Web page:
Thursday, June 30, 2011

Steampunk Gadget: How To Make a Diatonic Deductor

This Diatonic Deductor gives the possessor the ability to listen to even the most complex sound or music and understand its composition. This can be used to decode complex messages, be used to determine the cause of a sound or noise, or can be used to understand and recreate complex musical passages without effort or the need for previously acquired skills. Those wearing a Diatonic Deductor have been known to gain the ability to instantly play musical instruments with the most complex and modern techniques through tube and clockwork mechanisms. Igor Stravinsky was a loyal supporter of the Diatonic Deductor and has owned one of what is said to be only 11 ever made before the design was destroyed in 1894 in a tragic fire.


I made this device up as I went along and glued things together as I saw fit. Its really easy to make your own steampunk device for costumes or just art if you take the time. I took photos as I built this one so that I can share with others and maybe inspire a few ideas. Hope you enjoy the photos as much as I did making it!

When I started I wanted to make something I can wear on my wrist for the steampunk costume I was designing. I needed something pretty lightweight but strong enough it wouldn't break so it could be worn on my wrist without falling apart or weighing my arm down too much.

I found the perfect thing, a bicycle drink holder which had an adjustable rubber grip and was made of mostly light weight aluminum.

As you can see I was able to bend the metal frame slightly and it could be worn on my wrist making a perfect frame for the new device!

Unfortunately I wasn't originally going to take pictures and post them for this project so I am missing a few steps below. I will attempt to explain. I created a large steampunk gadget which will be glued to the frame using various gears, watch parts, jewelry parts, some nuts, a keychain and a piece of chain. Most everything was purchased from Michaels, I wasn't sure what I was going to create so I used a pocket watch casing which was also for sale at Michaels as a platform and glued all the parts to it as you see below. 

 I then glued this chunk of steampunk onto the base drink holder and let it set overnight.

I went on ebay and won an auction for some old broken tubes which no longer worked or were untested. I thought these would add a nice flavor to the device so I glued a few onto the base.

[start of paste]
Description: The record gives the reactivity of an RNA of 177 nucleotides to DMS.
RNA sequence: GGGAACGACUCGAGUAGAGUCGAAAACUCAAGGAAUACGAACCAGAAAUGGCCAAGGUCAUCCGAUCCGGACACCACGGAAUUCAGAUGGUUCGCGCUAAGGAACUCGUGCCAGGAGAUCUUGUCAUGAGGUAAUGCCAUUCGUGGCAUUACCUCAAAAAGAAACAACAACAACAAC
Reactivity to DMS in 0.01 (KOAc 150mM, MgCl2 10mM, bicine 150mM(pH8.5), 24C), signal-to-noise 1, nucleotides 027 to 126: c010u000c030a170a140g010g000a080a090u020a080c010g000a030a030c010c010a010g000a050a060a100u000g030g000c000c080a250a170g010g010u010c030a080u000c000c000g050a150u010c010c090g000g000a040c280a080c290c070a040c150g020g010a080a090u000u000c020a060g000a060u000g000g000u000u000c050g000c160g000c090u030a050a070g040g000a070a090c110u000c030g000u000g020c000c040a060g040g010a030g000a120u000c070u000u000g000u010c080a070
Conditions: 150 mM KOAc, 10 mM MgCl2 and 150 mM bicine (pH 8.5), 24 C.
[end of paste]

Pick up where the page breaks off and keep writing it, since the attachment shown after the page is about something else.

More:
Still looking for metal chunks of things I can add to the steampunk design, I was at a thrift store and found a box of napkin rings which were nice lightweight metal. I decided this would look good on the front of the device and can serve as barrel or nozzle.

In case anyone is interested I took a picture of the glue I used. I tried super glue as well, but would not recommend it as it will leave a white color on the metal as it dries and also does not do well on most metals so ends up taking a long time to dry anyways. The liquid fusion glue is nice because it dries clear like glass. You can see below how a couple of the gears I covered completely in glue so it looks like there is a glass gear or a lense.

I found some cool looking wings in the jewelry section of Michaels and glued them on both sides to add the "airship" feel and make it genuine steampunk!

Here is an old bottlecap from one of my favorite root beers, Thomas Kemper. They are very victorian looking :) Also you will notice I added a giant spring, this was taken from some kitchen utensil I got at the goodwill store for change.

Added a spring to both sides and added some more gear. You can never have enough! I tried to make them connect so they look like they are working.

A couple more tubes on the front next to the barrel.

This is the opposite side, a couple 'charms' are glued on. A wooden "G" and a rivet.

Finally I added some paint so the napkin ring looks more aged. I painted with metal paints, bronze and copper I think. Then I roughed it up a bit so both colors shined through. I also decided to add some light so its more 'functional' by placing some LED lights under the tubs and powering them with a nine volt battery which sticks out the barrel. I also painted the black rubber wristband/strap so that it looked a metal color rather than rubber.

Here are some pictures with the complete costume from our Halloween.

The whole family crew. Join us on our airship one day wont you?

Airship Pirate - By Abney Park

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